His second chapter focuses on how function follows form. We are not talking about inventing something to fulfill a function. We want to be faithful in light of who God made us (and His work of sanctification in renewing us in His image- Belchte overlooked that part). Life goes better when all works as it should. When we use the right tools to do what they were designed to do. God makes us like snowflakes. Not to melt under heat, but uniquely.

There are moral absolutes. And there are differing methods to fulfill many commands. We are to sing in worship. We can sing in many styles, keys, notes etc. We can sing accompanied by a variety of instruments, or not. How your church worships is not how every faithful church worships. How you evangelize is not how every faithful Christian has to evangelize.

“We’ll find our greatest fulfillment and joy in doing the things God designed us to do and the greatest frustration when we work outside our unique, God-given design.”

Part of our creation is being introverts and extroverts. These parts of who we are affect how we evangelize. This book explores that. This chapter notes common themes he encountered as he talked with Christians.

  1. I really want to evangelize.” The problem is that method they learned, or what they think it means to evangelize is intimidating or poorly suited for who they are.
  2. It would be easier if I were more outgoing.” Like Adam McHugh, he notes that western civilization seems to be structured around extroversion. When it comes to evangelism, many introverts feel like square pegs being forced into a round hold.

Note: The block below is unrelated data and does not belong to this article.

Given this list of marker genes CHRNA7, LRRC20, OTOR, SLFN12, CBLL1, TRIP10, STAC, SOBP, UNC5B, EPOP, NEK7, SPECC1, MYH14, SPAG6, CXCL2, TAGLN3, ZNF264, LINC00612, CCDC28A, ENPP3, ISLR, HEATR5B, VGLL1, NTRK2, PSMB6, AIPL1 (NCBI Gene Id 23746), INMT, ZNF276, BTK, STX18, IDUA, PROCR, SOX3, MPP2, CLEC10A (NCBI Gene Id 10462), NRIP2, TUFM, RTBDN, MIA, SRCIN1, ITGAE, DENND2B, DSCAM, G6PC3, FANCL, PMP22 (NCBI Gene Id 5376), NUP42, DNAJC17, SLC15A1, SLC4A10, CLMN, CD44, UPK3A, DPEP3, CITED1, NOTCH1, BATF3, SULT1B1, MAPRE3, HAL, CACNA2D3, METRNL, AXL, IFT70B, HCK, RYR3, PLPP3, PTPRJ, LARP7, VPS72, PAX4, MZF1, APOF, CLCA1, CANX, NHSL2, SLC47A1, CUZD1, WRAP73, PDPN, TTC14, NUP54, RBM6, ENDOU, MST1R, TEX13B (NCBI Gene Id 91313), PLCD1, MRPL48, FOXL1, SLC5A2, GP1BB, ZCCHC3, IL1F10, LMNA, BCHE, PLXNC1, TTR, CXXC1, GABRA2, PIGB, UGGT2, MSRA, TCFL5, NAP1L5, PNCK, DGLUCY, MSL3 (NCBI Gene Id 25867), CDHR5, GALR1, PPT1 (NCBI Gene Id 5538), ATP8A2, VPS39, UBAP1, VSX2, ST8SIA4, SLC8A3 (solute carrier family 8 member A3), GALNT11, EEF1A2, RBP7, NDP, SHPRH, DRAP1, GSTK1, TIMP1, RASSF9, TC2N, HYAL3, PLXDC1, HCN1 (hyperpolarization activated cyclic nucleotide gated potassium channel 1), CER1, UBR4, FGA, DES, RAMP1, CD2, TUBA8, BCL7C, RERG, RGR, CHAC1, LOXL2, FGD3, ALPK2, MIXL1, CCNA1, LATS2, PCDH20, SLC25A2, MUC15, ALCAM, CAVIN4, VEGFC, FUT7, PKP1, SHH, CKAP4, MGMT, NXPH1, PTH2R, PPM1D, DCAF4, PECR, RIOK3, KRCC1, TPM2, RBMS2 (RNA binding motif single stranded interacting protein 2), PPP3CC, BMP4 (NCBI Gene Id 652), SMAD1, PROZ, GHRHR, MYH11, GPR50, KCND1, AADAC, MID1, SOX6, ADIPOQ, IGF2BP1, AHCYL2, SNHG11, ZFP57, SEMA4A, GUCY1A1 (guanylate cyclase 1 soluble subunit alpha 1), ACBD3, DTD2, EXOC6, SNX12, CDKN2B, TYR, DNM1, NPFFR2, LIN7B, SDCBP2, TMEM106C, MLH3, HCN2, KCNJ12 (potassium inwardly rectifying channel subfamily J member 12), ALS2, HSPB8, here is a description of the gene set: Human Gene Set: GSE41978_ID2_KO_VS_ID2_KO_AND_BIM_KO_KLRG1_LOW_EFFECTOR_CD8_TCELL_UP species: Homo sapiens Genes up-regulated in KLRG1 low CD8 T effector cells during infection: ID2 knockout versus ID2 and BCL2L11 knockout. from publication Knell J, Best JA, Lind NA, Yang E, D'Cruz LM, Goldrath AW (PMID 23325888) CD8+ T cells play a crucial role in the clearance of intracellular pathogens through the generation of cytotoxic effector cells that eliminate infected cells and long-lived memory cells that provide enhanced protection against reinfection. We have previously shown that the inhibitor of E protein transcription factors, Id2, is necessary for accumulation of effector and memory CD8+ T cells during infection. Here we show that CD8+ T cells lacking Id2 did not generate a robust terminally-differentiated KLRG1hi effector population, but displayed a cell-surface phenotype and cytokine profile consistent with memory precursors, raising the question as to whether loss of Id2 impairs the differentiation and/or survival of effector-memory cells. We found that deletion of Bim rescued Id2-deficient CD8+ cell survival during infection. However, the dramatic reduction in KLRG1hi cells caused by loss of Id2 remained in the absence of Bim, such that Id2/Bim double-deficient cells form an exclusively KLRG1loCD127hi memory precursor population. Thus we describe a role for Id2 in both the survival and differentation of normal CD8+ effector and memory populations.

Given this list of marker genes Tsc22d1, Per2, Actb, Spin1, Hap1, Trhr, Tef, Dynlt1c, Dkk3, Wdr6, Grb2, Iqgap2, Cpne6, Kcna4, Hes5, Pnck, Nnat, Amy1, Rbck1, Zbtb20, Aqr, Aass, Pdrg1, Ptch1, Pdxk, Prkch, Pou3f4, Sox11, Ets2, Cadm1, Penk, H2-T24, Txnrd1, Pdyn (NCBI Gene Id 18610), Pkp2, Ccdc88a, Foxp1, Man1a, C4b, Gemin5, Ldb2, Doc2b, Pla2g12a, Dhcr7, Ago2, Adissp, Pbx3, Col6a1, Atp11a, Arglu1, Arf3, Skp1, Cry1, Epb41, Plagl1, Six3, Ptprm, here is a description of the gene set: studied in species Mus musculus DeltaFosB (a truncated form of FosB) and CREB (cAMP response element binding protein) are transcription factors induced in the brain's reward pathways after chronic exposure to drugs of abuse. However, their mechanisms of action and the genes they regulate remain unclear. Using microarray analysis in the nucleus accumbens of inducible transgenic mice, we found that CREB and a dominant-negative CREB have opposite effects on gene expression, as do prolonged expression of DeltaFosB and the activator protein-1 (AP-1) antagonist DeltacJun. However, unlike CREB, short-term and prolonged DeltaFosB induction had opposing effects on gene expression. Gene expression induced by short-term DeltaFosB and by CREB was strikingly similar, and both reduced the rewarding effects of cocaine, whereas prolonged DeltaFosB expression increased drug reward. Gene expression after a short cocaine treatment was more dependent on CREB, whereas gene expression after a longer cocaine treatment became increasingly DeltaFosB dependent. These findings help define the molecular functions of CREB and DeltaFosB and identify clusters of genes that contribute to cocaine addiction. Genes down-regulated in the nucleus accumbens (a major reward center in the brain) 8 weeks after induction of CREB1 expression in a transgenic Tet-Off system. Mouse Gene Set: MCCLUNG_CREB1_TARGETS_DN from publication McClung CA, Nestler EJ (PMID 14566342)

3. I’ve tried, but I don’t see any results.” While he doesn’t include God’s providence, there is that factor. But it can also be that we are using a method that is not the best method for us.
  4. I don’t know how to lead someone to Christ.” Some people have never experienced training. They don’t know how.
  5. There has to be a better way.” This is what drives the book, finding better ways for each of us to bear witness to Christ, His sufferings and subsequent glories.

Let us consider ways to share our faith that may feel more “natural” to us, and be more effective.

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Earlier in his book Love into Light, Peter Hubbard talked about change. There he talked about unrealistic expectations for change. Change is an internal thing.

Discussion of change for a homosexual (as well as for any sexually immoral person, like addicts) eventually gets to the issues of celibacy and marriage. How you understand yourself if important to this discussion. If you view yourself as the world labels you (“homosexual”, “pervert” “misfit” or “dirty”) you will live out that reality. If you view yourself as God views you if you are in Christ (beloved, holy, son) you will begin to live out of this new reality. No, not perfectly. It is a progress. But God’s labels for those in Christ provide something of the goal.